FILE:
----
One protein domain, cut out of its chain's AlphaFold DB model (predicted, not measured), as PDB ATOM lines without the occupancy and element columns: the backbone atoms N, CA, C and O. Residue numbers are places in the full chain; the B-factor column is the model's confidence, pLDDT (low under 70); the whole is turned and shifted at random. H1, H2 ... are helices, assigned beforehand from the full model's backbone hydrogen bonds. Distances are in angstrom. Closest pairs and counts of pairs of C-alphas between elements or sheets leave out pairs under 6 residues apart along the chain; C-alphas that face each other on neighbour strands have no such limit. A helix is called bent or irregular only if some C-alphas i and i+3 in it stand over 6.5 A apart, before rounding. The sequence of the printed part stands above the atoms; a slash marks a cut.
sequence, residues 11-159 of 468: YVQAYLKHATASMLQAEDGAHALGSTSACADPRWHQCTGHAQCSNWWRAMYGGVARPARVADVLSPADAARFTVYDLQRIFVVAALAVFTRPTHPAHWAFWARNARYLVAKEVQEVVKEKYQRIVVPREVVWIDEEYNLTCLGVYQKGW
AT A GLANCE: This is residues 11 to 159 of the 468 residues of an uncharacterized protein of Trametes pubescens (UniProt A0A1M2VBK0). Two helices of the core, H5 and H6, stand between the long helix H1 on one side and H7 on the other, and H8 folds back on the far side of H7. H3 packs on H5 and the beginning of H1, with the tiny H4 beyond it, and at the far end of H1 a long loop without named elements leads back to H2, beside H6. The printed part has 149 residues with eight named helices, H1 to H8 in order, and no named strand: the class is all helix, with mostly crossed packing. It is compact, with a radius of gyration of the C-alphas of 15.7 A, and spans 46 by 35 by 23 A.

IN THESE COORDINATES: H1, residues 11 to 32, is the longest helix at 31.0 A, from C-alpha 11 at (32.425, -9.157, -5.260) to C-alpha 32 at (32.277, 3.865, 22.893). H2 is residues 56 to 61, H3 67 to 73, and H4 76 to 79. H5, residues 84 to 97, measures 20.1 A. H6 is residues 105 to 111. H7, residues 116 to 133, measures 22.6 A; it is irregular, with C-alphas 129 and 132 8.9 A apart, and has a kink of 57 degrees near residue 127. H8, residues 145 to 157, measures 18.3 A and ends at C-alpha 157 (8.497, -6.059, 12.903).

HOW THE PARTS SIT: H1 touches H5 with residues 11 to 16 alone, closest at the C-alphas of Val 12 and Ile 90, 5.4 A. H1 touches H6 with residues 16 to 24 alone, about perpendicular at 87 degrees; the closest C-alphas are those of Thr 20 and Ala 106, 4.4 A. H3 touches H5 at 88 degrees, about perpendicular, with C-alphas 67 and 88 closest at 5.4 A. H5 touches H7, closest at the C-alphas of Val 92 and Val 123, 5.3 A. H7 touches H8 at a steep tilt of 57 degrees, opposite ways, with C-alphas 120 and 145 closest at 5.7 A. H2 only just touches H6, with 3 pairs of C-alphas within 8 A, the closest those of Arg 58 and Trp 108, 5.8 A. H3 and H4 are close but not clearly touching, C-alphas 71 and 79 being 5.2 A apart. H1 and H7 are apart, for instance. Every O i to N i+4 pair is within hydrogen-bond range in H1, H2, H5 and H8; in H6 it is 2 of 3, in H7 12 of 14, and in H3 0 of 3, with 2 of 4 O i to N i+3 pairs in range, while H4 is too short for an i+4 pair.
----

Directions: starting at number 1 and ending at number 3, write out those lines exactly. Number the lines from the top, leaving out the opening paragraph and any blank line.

sequence, residues 11-159 of 468: YVQAYLKHATASMLQAEDGAHALGSTSACADPRWHQCTGHAQCSNWWRAMYGGVARPARVADVLSPADAARFTVYDLQRIFVVAALAVFTRPTHPAHWAFWARNARYLVAKEVQEVVKEKYQRIVVPREVVWIDEEYNLTCLGVYQKGW
AT A GLANCE: This is residues 11 to 159 of the 468 residues of an uncharacterized protein of Trametes pubescens (UniProt A0A1M2VBK0). Two helices of the core, H5 and H6, stand between the long helix H1 on one side and H7 on the other, and H8 folds back on the far side of H7. H3 packs on H5 and the beginning of H1, with the tiny H4 beyond it, and at the far end of H1 a long loop without named elements leads back to H2, beside H6. The printed part has 149 residues with eight named helices, H1 to H8 in order, and no named strand: the class is all helix, with mostly crossed packing. It is compact, with a radius of gyration of the C-alphas of 15.7 A, and spans 46 by 35 by 23 A.

IN THESE COORDINATES: H1, residues 11 to 32, is the longest helix at 31.0 A, from C-alpha 11 at (32.425, -9.157, -5.260) to C-alpha 32 at (32.277, 3.865, 22.893). H2 is residues 56 to 61, H3 67 to 73, and H4 76 to 79. H5, residues 84 to 97, measures 20.1 A. H6 is residues 105 to 111. H7, residues 116 to 133, measures 22.6 A; it is irregular, with C-alphas 129 and 132 8.9 A apart, and has a kink of 57 degrees near residue 127. H8, residues 145 to 157, measures 18.3 A and ends at C-alpha 157 (8.497, -6.059, 12.903).